$26.5 million over the next four years, compared with a
planned new operating allowance of $800 million a
• Spends $4.42 billion on improving frontline services by redirecting savings and new revenue to areas where it gets the best results.
• Finds $3 billion of savings in lower-priority spending and raises almost $1.4 billion in new revenue by increasing tobacco excise tax, greater targeting of tax avoidance, closing tax loopholes, and ending outdated tax credits.
• The forecast OBEGAL deficit falls to $7.9 billion in 2012/13, $2 billion in 2013/14, before a $197 million surplus in 2014/15.
• Reduces the forecast peak in government debt to 28.7 per cent of GDP in 2013/14.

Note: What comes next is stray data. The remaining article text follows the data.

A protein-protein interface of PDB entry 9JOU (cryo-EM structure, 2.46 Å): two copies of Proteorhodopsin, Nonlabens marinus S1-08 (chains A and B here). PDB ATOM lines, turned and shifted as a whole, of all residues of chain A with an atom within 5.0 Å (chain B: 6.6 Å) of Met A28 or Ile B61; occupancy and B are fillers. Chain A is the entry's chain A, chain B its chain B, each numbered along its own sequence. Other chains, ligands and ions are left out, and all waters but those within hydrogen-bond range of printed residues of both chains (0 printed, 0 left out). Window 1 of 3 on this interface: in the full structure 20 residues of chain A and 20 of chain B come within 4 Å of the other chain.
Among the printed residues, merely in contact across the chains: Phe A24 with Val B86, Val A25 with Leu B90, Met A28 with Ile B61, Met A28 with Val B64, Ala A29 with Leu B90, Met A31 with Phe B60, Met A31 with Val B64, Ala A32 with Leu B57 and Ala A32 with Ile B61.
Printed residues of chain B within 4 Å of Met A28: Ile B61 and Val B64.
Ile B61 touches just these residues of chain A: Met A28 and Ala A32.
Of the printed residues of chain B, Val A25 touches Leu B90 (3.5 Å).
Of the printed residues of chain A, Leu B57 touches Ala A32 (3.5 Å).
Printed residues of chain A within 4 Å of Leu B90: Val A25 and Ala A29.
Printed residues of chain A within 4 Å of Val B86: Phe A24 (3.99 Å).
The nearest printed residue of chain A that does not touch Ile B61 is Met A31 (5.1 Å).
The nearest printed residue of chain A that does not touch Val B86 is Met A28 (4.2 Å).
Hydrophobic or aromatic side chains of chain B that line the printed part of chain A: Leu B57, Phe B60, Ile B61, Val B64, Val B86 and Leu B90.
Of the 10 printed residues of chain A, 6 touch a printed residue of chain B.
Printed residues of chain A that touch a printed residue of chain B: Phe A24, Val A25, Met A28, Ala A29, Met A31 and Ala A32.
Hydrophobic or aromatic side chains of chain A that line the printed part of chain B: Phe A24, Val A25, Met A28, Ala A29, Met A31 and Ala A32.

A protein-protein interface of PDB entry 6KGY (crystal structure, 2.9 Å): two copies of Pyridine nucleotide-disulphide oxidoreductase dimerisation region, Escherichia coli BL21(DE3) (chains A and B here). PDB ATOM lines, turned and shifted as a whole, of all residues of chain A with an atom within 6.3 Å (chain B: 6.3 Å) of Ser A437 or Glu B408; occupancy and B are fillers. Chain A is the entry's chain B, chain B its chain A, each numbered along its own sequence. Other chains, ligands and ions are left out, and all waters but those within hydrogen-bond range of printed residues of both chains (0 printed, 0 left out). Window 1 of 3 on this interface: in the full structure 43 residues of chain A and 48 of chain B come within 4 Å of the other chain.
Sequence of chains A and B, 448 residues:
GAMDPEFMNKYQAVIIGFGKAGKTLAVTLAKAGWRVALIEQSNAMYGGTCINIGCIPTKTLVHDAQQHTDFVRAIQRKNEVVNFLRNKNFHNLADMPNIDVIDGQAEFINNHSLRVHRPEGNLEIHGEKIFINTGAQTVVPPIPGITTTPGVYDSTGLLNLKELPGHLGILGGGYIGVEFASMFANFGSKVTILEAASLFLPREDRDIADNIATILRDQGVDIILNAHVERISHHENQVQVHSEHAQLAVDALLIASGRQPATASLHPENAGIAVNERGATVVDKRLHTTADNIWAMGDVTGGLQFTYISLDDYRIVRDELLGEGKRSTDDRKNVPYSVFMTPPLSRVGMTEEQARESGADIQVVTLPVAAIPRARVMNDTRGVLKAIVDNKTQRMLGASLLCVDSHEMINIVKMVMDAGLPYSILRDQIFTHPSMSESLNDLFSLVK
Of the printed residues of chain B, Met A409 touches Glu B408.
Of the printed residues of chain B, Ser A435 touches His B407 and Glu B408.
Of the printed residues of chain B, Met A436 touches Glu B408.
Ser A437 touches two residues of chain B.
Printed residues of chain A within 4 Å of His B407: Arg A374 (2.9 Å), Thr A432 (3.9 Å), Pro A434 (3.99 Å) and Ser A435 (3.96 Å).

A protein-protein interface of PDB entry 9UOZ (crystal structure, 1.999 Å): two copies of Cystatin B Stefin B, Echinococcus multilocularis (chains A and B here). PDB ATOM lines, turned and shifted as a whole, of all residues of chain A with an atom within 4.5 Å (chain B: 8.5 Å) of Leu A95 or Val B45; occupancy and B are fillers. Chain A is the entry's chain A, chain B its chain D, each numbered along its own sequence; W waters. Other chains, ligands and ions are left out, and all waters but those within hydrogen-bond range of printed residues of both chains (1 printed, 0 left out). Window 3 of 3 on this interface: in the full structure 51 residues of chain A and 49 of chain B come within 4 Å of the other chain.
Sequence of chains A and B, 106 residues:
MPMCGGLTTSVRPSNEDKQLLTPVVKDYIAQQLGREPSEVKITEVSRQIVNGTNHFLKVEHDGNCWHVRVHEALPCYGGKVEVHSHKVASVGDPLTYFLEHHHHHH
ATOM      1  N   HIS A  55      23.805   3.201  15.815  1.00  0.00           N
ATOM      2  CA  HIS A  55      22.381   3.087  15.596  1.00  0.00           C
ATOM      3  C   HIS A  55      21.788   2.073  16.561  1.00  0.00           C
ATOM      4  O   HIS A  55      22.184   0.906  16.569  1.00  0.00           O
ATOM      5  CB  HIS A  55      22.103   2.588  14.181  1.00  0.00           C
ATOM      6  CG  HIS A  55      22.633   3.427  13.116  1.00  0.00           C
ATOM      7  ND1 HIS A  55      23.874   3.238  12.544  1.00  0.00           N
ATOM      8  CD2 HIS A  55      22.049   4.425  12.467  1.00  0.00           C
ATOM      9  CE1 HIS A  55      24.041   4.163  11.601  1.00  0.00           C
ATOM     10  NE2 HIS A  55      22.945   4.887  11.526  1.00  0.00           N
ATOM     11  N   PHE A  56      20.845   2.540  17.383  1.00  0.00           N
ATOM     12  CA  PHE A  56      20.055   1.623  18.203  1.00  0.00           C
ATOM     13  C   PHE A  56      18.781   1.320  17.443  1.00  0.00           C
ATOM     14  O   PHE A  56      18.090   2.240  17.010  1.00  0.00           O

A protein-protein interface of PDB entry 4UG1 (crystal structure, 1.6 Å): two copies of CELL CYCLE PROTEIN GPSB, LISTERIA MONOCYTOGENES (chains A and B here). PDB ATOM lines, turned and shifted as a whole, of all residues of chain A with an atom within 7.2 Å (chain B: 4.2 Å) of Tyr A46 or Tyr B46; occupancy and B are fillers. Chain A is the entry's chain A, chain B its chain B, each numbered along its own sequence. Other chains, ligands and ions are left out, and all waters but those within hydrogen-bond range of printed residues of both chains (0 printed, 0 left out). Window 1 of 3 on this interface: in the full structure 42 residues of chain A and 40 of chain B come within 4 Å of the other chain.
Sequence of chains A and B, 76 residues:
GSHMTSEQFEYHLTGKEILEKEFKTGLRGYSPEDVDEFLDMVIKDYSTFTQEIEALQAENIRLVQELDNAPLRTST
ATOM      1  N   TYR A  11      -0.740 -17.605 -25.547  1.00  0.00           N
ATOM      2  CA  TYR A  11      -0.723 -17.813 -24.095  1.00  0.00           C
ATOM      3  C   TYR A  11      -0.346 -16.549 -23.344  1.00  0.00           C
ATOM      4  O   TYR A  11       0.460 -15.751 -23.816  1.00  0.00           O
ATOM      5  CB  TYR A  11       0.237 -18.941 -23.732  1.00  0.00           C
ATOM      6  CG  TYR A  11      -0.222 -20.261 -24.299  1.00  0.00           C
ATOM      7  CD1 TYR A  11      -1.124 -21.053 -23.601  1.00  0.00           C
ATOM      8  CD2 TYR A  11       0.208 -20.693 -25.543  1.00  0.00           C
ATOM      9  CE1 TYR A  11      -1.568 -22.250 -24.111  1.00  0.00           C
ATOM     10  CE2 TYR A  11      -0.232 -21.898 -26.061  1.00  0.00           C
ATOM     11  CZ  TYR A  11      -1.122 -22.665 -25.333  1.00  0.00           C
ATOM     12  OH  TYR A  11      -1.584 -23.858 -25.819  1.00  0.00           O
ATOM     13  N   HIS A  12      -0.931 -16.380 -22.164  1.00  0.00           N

• Confirms new operating spending allowances of $800 million for Budget 2013 and $1.2 billion for Budget 2014.
Building a more competitive economy
Budget 2012 invests heavily in infrastructure, innovation, and skills to help create a more productive and competitive economy that supports more jobs and higher incomes.
• Increases science and innovation
funding across government to more than $1.3 billion a year
• $166 million extra (operating and capital) to develop the new Advanced Technology Institute.
• $60 million extra for National Science Challenges.
• $100 million extra to increase the Performance-Based Research Fund.
• New disclosure rules for KiwiSaver so investors can better compare the performance and fees of KiwiSaver funds.
• A review of KiwiSaver default providers to ensure they are operating in the best interests of investors.